July 3: ISIS: should the UK strike back?

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THE spectre of the Iraq and Afghanistan wars casts a long shadow over today’s solemn silence in memory of the 30 Britons gunned down in Tunisia’s terrorist atrocity a week ago.

As the bodies of the deceased are repatriated, the haunting scenes at RAF Brize Norton have chilling parallels with the homecoming of those brave members of the Armed Forces who gave their lives in the name of freedom. The only difference is that today’s coffins contain the remains of innocent holiday-makers slaughtered on a beach.

These past conflicts are also haunting the Government – and its response to ISIS terrorists. Margaret Thatcher’s caution 40 years ago, according to newly-released Cabinet papers, to the possibility of Iraqi dictator Saddam Hussein acquiring weapons of mass destruction was diametrically opposed to Tony Blair and George W Bush’s direct military intervention after the 9/11 attacks, and which many blame for today’s febrile state in the Middle East.

As Britain falls silent, it would be remiss of the Government not to reconsider its options. After all, it does seem slightly perverse – at face value – that the RAF has a mandate to hit extremists in Iraq,
but that this does not extend to neighbouring Syria where the ISIS stronghold is such that it is recruiting young jihadists who have been radicalised on these shores.

Any military action, however, should also be authorised in Parliament. After MPs voted down Government plans to intervene in Syria two years ago, it puts an added onus on Ministers to make a clear and coherent case for deployment.

Nevertheless, this is not a time for knee-jerk reactions. Any military response – if the case is made – requires clear objectives and must be backed up by diplomatic efforts. As Lord Ashdown, the former Lib Dem leader, advised so bluntly, the widespread use of Western military firepower is one of the primary reasons why Britain is at the epicentre of a struggle likely to last a generation. It is a sobering thought.

Yorkshire plc...

Maximising region’s potential

EVEN though there are occasions when the Government does itself few favours, like the halting of previously promised rail electrification plans for Yorkshire, it would be churlish not to acknowledge Greg Clark’s appointment as Communities Local Government Secretary. Born in Middlesbrough, he was a powerful advocate for regional devolution before this approach was given added impetus by the political convulsion in Scotland.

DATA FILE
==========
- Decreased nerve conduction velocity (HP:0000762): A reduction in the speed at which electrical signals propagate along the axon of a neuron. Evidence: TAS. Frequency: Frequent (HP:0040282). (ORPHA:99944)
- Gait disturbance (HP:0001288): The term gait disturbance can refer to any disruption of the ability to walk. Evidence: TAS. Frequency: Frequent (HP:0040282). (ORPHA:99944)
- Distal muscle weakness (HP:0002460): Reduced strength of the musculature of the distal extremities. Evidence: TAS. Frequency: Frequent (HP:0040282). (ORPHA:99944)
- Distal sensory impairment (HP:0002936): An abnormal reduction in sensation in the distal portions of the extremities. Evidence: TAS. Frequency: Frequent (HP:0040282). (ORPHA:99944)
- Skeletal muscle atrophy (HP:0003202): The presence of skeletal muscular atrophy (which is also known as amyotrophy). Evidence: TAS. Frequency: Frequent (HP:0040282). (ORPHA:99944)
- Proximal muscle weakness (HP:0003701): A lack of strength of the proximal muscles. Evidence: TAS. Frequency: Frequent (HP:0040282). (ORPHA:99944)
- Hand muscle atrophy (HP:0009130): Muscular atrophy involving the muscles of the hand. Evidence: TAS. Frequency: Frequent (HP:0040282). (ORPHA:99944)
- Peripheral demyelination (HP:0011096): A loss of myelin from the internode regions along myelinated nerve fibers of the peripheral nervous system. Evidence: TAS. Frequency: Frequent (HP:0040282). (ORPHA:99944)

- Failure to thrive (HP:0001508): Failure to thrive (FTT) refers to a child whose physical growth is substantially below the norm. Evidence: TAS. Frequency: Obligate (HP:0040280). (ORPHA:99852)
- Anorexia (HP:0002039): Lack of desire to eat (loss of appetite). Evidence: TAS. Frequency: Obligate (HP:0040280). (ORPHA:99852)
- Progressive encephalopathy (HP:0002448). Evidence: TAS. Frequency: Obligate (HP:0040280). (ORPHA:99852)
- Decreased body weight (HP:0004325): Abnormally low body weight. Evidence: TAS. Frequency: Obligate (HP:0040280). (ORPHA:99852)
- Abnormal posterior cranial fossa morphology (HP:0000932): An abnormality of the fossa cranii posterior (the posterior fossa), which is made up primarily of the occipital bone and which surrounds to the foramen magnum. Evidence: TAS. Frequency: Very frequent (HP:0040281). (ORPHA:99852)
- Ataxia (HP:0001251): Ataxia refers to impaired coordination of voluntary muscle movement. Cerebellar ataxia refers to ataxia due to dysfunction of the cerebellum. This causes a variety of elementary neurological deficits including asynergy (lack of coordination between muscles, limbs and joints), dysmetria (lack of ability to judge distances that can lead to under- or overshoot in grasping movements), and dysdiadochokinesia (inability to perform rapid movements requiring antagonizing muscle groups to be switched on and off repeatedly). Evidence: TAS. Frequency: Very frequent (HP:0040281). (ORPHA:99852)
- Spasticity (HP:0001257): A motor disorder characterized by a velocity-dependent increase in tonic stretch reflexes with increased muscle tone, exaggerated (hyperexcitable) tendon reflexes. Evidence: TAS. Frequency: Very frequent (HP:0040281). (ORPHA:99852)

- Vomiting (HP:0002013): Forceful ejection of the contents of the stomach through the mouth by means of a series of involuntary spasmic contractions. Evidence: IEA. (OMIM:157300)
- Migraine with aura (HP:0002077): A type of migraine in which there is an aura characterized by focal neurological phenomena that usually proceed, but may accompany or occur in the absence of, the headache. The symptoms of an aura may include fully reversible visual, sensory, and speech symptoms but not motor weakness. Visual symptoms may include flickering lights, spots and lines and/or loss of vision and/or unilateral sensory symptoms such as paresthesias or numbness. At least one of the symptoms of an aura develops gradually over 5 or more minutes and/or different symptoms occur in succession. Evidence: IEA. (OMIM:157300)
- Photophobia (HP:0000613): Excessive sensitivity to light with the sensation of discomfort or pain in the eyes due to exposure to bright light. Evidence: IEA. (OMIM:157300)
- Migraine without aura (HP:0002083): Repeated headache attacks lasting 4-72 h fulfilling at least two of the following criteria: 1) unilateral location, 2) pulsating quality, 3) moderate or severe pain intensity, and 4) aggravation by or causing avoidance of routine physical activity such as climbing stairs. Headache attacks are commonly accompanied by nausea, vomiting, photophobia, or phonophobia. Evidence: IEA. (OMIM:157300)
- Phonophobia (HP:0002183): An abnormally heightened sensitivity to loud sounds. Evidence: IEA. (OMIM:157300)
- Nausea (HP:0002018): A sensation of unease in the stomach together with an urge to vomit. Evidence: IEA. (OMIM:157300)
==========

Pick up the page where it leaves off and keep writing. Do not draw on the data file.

Unlike those Ministers who prefer to impose policies from Whitehall rather than placing their trust in policy-makers in the provinces, Mr Clark believes that the regions should take the lead and he used his appearance at the Local Government Association in Harrogate to challenge this county’s leaders to put together their own devolution blueprint for Yorkshire to rival the plans already being implemented in Greater Manchester.

Yet here is the rub. Yorkshire’s political leaders are struggling to reach a consensus and appear to be coming to the view that future plans should revolve around the established city-regions, and their unique economies, rather than a single body, headed by a Boris Johnson-like figure, crusading on behalf of all.

If this is so, those involved in the negotiations need to demonstrate how and why this piecemeal approach is preferable to districts from across the county pooling their expertise to ensure that Yorkshire not only gets a fairer funding deal from Ministers but also punches above its weight as an economic powerhouse. For the longer they prevaricate, the greater the likelihood of regional rivals stealing a march on this county and its still untapped potential.

Carry the card

Marvels of modern medicine

ONE of the great marvels of modern medicine is transplant surgery – and the number of seriously-ill patients who now make a full recovery after receiving the gift of life. This would not be possible without the brilliance of pioneering surgeons at hospitals in Leeds, and elsewhere, who were ahead of their time. Yet these transplants are also dependent on there being sufficient people willing to donate their organs when they pass away, and the real tragedy is that as few as 100 Yorkshire families chose to make the ultimate sacrifice in the past year.

Three people die each day while awaiting transplants, hence this newspaper’s Be A Hero campaign that is urging more people from this region to volunteer to join the NHS Organ Donor Register. It could not be simpler – it just involves the completion of a simple form – but it could be the difference between life and death.

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